Hillsborough County Schools’ Blog Problem is About Communication
Hillsborough County Public Schools is a case I like to track – partly because the issues they face are common to most all school districts big and small, partly because the HCPS board and administration gives us a non-stop carnival sideshow.
And that carnival sells a lot of tickets. There’s a host of HCPS-related blogs that track the goings-on of the imperfect Tampa system. The St. Pete Times has The Gradebook; HCPS board member April Griffin has Sound Off and Be Heard; HCPS employees unofficially have The Wall; private citizen blogs include Es-Kay, Special Ed Motel, Casting Room Couch and PRO on HCPS.
Lots of daily discussion on those blogs – and that’s a new thing for school districts like HCPS. Most districts are famous among parents/taxpayers as a political black boxes. For better or worse, blogs shine a little light inside.
The Gradebook reminds us today that not every district is thrilled about new media. From “Comments vs. Content”:
“When talking to school board members from across Florida the other day, I heard many gripes that blogs, including ours, weaken our content by allowing untrue things written as reader comments to remain published as if they were true. They also didn’t like the hateful things that many readers say.”
Indeed they don’t – in fact, they don’t like criticism much at all, legitimate or otherwise. Remember when HCPS begged for positive feedback because they were fed up with hearing things they didn’t like?
There’s no question that blog comments – like any discussion, live or electronic – include misinformation. That’s the reality of communication, and if HCPS isn’t comfortable with that, they need to get there quickly.
But it’s important to point out that negativity or inaccuracy in a discussion is most often a consequence of a poor, ineffective communication strategy. The more information you give the public – the more transparent, open and honest schools make the debate – the more accurate the dialogue.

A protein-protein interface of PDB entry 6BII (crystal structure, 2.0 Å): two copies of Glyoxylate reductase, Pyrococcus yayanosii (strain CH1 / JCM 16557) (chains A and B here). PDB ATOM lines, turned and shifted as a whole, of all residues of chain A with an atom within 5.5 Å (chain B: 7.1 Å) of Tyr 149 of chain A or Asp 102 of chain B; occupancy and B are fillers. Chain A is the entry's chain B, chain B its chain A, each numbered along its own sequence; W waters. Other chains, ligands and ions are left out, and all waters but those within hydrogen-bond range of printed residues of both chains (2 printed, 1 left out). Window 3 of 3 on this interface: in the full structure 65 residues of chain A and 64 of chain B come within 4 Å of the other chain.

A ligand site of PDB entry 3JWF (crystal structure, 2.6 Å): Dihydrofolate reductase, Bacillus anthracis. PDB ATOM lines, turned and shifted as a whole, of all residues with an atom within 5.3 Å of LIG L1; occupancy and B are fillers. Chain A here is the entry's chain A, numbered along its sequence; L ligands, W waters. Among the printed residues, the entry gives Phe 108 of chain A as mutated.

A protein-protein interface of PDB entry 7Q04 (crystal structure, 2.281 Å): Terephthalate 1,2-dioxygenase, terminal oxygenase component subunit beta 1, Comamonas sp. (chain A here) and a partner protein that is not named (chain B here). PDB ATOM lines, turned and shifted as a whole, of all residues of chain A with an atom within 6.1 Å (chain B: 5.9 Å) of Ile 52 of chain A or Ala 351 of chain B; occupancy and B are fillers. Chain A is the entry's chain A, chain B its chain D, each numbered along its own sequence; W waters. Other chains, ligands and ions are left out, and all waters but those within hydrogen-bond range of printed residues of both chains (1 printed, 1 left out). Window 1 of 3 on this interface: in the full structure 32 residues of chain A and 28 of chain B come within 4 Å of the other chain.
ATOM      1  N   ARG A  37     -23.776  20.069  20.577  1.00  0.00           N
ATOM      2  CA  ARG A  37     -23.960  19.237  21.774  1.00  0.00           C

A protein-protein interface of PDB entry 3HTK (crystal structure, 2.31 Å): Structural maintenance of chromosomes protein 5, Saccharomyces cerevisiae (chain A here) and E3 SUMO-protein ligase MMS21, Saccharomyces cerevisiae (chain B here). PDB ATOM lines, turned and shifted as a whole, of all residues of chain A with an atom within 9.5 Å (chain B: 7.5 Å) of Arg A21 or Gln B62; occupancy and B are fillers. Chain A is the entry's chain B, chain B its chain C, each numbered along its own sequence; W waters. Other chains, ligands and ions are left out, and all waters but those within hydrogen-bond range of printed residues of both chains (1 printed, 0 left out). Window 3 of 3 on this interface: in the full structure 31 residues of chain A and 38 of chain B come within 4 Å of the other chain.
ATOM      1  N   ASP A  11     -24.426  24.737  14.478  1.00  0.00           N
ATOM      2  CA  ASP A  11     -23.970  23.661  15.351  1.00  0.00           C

HCPS board member Jennifer Faliero wrote an e-mail to The Gradebook with a handful of suggestions for improving blog relations:
“Two suggestions; the St. Pete Times establish policies governing the use of unregistered bloggers and force people to register and implement an approval process for live comments to be reviewed before going live. This can be done at home by a staffer for round-the-clock monitoring.”
“Forc[ing] people to register” isn’t quite a warm invitation to debate – and her inability to see that such iron-fisted language is a turn-off gives a clue to why HCPS is in this mess to begin with. But Faliero’s out of her mind if she thinks that registration always commands one’s real personal information. The Times would have to institute an outrageously-invasive verification process to satisfy her request. And if one tries to post a comment that needs to be reviewed [i.e., a threat of violence] all the trackable information is there. Poor suggestion, Ms. Faliero.
But the interesting part is how Ms. Faliero thinks that the Times should make a staffer work, as she said, “round-the-clock” to fact-check, approve, monitor, and otherwise police blog comments. If anyone wonders why public schools aren’t models of efficient, cost-effective solutions to simple problems, there’s an example.
Ms. Faliero continues her logical mish-mash:
“The second involves you and taking a more active role in removing content you otherwise would not print.”